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    This makes a lot of sense to me; it’s about the impression I would expect to hear given the author’s background. I agree with a lot of the takeaways.

    I had the luxury of learning elm on my own time and on greenfield projects, and haven’t worked on anything truly enormous (biggest project has been a bit over 8k sloc). I also came from a different background, already knowing some Haskell as well as just being familiar with a pretty broad set of languages.

    I do find I end up writing a lot more code for the same logic than I would in Haskell, a lot of which is boilerplate. json encoder/decoder thing is annoying; in haskell you can just do:

    data Foo
        = Bar
        | Baz Int
        | Quux String
        deriving(ToJSON, FromJSON)

    …and you’re done. Elm suffers a bit from being both very rigid and aggressively anti-cleverness; to avoid this kind of boilerplate you’d need something a little more than what the language offers you. Right now the best solution is some kind of protobuf-style code generation, which is a bit annoying in that it means more random build system glue. Also the last time I seriously surveyed the ecosystem for this kind of thing I found the results wanting, but it’s been a year or two since I’ve looked, so maybe it’s gotten better.

    Elm makes what I think is a very conscious trade-off, accepting some of these kinds of paper-cuts for larger projects in exchange for an easier learning curve and fewer footguns for folks coming from javascript. It’s not quite what I want from a language; I think there’s a better sweet spot to be had for folks who are willing to learn a couple more advanced concepts in exchange for expressiveness (macros, higher-kinded/higher-ranked types, maybe some others), while maintaining the saftey and not even really making the language terribly complex, but that’s not elm’s target audience (I may be working on a language that tries to hit that…)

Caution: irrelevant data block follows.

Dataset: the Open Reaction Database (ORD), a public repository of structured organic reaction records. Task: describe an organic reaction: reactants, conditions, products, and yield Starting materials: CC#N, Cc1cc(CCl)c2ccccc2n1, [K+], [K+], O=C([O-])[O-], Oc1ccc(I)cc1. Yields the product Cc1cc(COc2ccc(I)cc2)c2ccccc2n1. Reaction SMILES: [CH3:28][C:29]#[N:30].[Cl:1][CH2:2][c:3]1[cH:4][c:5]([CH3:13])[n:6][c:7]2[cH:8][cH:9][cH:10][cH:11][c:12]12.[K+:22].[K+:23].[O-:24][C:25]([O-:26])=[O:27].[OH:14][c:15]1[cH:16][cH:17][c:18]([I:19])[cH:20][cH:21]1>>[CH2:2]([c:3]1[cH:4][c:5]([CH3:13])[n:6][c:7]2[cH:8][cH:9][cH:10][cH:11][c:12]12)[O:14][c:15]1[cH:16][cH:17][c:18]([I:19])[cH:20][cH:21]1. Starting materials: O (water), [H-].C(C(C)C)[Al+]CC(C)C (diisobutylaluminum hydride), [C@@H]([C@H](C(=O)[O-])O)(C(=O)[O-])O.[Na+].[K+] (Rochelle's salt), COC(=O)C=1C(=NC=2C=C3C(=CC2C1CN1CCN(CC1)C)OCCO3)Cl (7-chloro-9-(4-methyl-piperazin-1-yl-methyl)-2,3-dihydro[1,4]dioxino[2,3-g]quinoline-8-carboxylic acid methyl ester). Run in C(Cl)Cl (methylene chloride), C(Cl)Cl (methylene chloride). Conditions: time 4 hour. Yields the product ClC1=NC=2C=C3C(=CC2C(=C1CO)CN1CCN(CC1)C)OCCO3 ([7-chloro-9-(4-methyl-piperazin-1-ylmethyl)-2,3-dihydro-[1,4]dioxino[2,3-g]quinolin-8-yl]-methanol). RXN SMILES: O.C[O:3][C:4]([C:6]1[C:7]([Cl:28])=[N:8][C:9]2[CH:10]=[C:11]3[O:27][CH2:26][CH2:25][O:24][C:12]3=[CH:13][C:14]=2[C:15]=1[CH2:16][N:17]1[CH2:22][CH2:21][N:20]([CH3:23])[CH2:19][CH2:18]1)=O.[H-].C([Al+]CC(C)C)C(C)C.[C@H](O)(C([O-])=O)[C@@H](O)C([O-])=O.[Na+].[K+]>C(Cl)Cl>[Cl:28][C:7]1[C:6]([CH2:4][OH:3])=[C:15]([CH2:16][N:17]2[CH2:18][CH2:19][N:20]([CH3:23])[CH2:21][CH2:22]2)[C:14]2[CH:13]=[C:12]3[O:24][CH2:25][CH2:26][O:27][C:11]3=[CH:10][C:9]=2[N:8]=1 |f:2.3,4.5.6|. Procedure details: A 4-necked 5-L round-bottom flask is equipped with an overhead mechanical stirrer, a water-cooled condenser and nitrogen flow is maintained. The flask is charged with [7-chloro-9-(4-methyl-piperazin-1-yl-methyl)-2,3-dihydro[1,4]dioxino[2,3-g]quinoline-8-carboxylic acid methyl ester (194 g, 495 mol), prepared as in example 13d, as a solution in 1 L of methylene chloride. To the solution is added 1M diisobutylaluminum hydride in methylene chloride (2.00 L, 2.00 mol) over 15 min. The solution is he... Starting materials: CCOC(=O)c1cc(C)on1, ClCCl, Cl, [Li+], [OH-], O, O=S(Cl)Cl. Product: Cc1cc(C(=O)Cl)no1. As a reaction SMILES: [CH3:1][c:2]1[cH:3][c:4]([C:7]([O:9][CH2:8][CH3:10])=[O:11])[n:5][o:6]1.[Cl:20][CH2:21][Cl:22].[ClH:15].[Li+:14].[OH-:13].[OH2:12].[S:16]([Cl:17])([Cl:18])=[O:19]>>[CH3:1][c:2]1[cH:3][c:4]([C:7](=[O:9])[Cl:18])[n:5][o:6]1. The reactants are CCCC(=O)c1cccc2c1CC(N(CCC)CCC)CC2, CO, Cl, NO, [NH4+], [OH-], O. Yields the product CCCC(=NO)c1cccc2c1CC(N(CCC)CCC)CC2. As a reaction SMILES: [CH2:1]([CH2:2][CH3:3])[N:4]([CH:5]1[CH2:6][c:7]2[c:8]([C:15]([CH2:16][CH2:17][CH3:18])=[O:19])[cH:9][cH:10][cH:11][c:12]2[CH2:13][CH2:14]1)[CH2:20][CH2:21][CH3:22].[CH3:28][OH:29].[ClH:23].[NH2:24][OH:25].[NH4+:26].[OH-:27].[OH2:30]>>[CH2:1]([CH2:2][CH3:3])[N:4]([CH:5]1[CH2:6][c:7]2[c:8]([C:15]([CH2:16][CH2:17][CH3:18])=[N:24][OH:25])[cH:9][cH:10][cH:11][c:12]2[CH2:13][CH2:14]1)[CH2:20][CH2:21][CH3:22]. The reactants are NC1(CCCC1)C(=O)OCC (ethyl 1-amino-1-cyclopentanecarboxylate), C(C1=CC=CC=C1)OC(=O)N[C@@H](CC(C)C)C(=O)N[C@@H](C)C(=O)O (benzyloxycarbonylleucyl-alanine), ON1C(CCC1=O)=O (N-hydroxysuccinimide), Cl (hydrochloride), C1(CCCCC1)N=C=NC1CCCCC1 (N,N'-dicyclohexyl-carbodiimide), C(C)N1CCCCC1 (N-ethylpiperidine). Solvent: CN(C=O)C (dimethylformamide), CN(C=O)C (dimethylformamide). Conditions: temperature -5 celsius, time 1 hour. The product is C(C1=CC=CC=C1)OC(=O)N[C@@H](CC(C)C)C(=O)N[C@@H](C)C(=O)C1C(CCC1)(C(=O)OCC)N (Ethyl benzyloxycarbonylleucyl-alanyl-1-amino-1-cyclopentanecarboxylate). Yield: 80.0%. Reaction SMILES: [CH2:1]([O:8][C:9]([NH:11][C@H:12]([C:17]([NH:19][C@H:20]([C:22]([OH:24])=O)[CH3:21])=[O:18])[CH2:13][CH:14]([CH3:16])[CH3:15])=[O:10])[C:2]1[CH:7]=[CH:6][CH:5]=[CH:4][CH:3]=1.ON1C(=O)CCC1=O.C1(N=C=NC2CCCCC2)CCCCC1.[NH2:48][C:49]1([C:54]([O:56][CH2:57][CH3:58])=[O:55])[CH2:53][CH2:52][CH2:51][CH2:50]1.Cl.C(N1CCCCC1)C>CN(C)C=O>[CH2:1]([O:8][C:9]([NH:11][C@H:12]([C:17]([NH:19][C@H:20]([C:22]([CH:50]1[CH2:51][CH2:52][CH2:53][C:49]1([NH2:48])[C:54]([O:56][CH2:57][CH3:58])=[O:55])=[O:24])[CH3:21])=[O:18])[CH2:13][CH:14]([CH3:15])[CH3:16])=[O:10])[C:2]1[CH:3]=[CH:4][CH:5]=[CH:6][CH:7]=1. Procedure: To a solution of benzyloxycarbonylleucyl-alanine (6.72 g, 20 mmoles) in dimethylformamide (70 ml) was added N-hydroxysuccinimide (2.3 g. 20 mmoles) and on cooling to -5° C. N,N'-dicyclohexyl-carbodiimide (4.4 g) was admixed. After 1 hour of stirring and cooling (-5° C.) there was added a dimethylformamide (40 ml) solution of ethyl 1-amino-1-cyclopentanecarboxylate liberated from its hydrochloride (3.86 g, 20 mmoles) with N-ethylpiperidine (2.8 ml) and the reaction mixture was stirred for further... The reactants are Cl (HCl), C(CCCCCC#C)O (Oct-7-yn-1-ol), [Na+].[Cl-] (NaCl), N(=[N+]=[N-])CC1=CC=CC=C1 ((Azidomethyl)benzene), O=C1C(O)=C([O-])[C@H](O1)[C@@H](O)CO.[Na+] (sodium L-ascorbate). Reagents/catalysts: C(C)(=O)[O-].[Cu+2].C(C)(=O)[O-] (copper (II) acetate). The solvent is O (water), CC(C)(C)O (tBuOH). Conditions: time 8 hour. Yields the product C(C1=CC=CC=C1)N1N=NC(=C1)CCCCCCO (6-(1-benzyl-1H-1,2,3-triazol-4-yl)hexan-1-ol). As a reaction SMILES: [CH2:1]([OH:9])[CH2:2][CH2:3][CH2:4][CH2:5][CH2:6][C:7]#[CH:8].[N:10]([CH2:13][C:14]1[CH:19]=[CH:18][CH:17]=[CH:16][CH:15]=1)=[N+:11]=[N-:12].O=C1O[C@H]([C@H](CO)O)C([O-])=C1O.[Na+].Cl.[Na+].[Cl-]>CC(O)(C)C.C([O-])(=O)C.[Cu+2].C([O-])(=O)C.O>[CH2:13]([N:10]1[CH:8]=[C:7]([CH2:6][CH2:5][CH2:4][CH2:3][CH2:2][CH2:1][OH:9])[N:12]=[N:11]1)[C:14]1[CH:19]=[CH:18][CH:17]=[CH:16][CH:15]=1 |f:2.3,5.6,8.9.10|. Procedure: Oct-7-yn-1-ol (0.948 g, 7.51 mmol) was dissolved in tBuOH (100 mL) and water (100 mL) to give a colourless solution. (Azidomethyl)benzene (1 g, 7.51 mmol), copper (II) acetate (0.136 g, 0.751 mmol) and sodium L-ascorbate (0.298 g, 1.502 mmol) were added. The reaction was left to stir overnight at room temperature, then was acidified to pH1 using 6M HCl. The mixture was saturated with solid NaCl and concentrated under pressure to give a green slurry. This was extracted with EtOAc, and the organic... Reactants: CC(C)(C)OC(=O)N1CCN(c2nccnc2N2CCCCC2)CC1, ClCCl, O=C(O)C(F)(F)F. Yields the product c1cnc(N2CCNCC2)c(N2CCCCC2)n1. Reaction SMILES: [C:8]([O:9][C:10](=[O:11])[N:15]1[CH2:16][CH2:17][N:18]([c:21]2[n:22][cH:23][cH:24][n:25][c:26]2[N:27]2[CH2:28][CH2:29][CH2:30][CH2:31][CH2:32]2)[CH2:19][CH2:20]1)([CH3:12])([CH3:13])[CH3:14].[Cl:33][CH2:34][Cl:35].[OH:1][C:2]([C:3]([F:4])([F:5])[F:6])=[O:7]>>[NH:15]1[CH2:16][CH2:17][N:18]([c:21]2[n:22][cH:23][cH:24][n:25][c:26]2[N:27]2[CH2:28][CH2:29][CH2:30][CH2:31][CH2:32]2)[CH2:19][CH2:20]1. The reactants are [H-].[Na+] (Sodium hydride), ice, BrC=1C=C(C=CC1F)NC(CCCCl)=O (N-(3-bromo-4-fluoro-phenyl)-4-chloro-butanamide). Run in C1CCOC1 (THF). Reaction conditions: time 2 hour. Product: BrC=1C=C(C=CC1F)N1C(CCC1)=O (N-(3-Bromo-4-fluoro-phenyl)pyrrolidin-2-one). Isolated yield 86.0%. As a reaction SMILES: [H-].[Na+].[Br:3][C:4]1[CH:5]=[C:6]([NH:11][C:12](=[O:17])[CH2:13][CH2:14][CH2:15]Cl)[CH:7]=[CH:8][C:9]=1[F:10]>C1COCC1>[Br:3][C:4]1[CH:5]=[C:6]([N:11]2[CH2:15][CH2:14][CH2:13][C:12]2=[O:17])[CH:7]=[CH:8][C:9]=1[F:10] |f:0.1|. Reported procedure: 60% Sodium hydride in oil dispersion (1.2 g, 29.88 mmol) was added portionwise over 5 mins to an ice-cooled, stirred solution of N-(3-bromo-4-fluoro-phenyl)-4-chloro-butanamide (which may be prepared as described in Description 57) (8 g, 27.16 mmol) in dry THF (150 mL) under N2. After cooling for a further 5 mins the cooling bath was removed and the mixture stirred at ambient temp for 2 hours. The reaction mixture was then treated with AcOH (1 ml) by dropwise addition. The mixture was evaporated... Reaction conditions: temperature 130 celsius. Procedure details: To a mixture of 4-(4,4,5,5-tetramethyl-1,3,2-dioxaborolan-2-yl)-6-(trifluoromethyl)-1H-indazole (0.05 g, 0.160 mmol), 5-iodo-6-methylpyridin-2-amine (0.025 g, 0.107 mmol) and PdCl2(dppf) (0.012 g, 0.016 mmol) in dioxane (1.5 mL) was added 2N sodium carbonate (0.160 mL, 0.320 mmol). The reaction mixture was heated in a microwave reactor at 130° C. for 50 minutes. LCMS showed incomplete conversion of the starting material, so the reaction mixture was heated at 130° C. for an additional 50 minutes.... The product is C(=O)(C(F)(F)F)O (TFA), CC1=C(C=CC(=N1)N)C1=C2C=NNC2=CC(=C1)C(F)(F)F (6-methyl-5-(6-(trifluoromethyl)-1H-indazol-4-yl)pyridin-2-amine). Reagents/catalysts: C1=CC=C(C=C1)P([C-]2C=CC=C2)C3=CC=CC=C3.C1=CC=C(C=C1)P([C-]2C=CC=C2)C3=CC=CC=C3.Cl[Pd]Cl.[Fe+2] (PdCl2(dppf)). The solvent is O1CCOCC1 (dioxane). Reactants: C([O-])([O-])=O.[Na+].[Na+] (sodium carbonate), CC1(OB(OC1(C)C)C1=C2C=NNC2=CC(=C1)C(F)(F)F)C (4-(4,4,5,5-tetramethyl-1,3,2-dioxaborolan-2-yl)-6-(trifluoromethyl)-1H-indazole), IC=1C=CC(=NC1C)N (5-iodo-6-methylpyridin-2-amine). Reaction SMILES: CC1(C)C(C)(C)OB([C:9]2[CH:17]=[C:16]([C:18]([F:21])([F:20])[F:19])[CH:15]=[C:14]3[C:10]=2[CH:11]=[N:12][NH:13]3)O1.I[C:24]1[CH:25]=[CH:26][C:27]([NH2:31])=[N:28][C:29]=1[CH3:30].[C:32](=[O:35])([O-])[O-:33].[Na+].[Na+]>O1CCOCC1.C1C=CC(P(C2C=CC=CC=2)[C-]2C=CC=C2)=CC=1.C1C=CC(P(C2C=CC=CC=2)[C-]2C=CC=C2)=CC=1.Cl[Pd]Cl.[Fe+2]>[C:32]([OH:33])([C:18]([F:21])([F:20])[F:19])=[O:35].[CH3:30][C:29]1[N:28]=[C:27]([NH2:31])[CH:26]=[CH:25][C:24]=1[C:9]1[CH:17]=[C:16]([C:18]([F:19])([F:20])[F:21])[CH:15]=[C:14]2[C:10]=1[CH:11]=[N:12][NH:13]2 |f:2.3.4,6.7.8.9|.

I still reach for Elm when I need to write a simple-ish web UI; it’s not perfect, but it’s really really good as long as you’re using it for it’s own little niche.

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      If, after a considerable amount of experience with the language, you realized the only good use-case is for a simple web UI, to me that raises a red flag. Embedding Elm semantics into my brain isn’t worth that.

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        If web UIs are not much of what you do, then perhaps, though for me there wasn’t much semantics learning to do coming from Haskell. Though it’s also a good stepping stone towards more generally applicable functional programming; the sad state of the world is that many of those have very poor learning resources. And most of what you’d learn in Elm will translate decently well to OCaml or Haskell or other similar languages.

        But yes, if you’re looking for a tool to do something other than web UIs, Elm is not it. If that is what you are looking for, it is a very good tool.

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          Vanilla Javascript suits that use-case just fine though.